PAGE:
In the show, Lizzie capably takes care of the men in her house, but there’s emptiness in her life. She has no one of her own, and she dreams of a husband and children. A visit to her cousins, actually a failing attempt to find a prospective mate, has left her more frustrated than ever.

The recurrent reminders that she is considered “plain” by her family and herself do not relieve her fears of winding up as the “maiden aunt.” The Curry farm, like all those around them, is impacted by a withering and persistent drought. Suddenly, a charismatic stranger named Starbuck appears, claiming that he can make the clouds come and the rains fall.


“Unless you see the current production of The Rainmaker, you’ve simply never seen this play. Each performance should be distilled, bottled, and preserved for posterity but the standout of this cast is TANNA FREDERICK – who by some magic of theatrical alchemy – performs a transformation not to be missed!

- The Los Angeles Times

All of the players are ablaze in this terrific production of N. Richard Nash’s The Rainmaker, thanks to Jack Heller’s careful direction. But bottom line, the play belongs to Tanna Frederick as Lizzie – Meryl Streep couldn’t do it better!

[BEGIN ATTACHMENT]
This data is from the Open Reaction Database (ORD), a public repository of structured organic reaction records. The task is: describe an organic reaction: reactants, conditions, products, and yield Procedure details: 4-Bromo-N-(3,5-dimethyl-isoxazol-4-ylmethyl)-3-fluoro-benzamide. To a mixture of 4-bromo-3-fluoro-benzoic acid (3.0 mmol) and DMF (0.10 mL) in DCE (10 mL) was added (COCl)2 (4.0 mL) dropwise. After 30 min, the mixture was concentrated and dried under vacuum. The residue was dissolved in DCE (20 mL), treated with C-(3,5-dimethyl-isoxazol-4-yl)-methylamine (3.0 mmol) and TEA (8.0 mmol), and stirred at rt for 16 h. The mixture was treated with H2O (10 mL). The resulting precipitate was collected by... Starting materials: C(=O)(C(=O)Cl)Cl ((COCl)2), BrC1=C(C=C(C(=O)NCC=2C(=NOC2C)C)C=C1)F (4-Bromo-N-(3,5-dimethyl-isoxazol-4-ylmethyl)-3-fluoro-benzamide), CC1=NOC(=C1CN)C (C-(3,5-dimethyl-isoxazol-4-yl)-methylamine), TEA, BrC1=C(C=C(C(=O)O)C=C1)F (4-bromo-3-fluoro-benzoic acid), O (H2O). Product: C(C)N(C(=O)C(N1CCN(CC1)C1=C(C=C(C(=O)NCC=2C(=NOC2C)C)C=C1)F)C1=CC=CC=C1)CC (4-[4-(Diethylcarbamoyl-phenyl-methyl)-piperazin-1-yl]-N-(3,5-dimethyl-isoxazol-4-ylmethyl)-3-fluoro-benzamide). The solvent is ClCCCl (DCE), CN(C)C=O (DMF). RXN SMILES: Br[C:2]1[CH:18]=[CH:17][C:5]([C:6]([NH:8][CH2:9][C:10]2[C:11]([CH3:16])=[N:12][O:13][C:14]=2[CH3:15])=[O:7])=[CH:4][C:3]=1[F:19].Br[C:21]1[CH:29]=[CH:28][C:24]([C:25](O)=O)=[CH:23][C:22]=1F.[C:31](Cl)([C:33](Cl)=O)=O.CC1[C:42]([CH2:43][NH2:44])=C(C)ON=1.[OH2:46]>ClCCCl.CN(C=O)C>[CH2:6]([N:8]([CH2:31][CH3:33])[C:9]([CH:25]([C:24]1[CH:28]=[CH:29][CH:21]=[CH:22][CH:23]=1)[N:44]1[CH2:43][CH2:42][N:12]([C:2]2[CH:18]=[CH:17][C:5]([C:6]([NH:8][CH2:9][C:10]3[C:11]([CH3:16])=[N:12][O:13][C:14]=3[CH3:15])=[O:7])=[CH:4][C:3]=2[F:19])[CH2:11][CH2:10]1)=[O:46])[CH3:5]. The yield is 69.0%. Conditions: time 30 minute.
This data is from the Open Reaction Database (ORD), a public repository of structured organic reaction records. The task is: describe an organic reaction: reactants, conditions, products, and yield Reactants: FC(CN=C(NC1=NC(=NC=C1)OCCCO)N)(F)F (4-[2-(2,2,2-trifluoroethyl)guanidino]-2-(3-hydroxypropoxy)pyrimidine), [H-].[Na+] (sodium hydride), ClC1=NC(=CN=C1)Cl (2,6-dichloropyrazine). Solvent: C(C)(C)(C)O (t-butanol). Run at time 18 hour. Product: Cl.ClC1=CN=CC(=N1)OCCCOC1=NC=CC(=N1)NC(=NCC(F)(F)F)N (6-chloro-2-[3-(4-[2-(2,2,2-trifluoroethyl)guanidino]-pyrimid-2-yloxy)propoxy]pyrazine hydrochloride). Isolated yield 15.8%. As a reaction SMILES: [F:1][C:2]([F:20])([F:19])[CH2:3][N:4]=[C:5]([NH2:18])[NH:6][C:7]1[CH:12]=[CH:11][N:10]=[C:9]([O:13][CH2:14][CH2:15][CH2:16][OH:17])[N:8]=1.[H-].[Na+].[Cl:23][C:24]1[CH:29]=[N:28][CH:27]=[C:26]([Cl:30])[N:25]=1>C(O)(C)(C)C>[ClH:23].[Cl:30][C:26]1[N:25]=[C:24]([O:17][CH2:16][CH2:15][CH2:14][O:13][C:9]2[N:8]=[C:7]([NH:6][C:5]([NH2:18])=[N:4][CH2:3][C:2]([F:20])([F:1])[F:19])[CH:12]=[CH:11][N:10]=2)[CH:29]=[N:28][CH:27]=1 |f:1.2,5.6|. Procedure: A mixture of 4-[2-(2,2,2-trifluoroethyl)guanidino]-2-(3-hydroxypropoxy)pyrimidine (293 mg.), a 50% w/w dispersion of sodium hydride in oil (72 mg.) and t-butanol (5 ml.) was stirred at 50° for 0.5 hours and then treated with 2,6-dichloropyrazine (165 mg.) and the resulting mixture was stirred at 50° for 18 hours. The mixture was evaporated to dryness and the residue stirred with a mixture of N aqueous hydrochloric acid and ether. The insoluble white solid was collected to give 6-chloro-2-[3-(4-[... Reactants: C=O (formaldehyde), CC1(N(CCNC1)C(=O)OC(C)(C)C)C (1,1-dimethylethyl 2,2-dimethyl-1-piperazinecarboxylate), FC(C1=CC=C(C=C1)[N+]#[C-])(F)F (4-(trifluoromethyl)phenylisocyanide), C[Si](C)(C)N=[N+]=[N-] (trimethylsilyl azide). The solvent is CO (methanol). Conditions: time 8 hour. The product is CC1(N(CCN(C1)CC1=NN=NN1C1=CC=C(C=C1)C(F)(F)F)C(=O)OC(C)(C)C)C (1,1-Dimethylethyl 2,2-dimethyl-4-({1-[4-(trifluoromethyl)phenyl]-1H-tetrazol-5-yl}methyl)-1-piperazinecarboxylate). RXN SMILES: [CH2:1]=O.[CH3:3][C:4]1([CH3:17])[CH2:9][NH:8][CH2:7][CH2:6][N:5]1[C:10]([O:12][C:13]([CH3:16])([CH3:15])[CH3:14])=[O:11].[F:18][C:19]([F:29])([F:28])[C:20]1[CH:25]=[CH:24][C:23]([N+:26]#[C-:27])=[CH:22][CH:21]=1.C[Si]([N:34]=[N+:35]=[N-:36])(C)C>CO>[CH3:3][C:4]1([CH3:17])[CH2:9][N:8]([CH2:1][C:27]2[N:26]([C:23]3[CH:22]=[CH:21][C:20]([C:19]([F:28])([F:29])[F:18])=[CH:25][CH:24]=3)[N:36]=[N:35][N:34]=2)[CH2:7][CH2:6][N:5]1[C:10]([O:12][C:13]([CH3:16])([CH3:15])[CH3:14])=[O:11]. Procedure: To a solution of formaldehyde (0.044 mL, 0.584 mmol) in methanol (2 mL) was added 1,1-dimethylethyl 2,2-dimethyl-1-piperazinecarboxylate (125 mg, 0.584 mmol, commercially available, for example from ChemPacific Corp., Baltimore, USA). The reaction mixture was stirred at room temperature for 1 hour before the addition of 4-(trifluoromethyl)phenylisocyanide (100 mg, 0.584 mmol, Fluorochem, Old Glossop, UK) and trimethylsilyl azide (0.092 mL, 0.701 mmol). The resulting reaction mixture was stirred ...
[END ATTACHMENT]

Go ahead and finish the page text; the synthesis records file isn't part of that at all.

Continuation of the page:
- Santa Monica Daily Press

If Robert Standley is The Rainmaker – and he most flamboyantly is – then Jack Heller must be the star maker for the way he directs Tanna Frederick in her role as Lizzie, literally changes her persona to turn in a magnificent performance.

- Cynthia Citron

Tanna Frederick plays Lizzie. She is both funny and touching at times. Her range is so huge, she can go from laughing to crying in a heartbeat. We feel deeply for Lizzie and want her to find that man.

- Irene Rubaum-Keller, HuffPost

Her hair pulled back into quite possibly the tightest bun on record and her face wiped clean of every trace of makeup, Frederick vanishes inside Lizzie’s plain-Jane skin, giving us a woman whose hopes and dreams have evaporated like whatever moisture there once was on the parched earth around her. 

The indie film star, previously seen at the Edgemar in Henry Jaglom’s multiple Scenie-winning Just 45 Minutes From Broadway, gives us a heartbreaking real, three-dimensional Lizzie, from her spunk and grit to her refusal to be a flirtatious bubblehead (though she does do a hilariously over-the-top imitation of one) to her very real longing to fit in, to be the swan rather than the awkward duckling.

- Steven Stanley, Stage Scene LA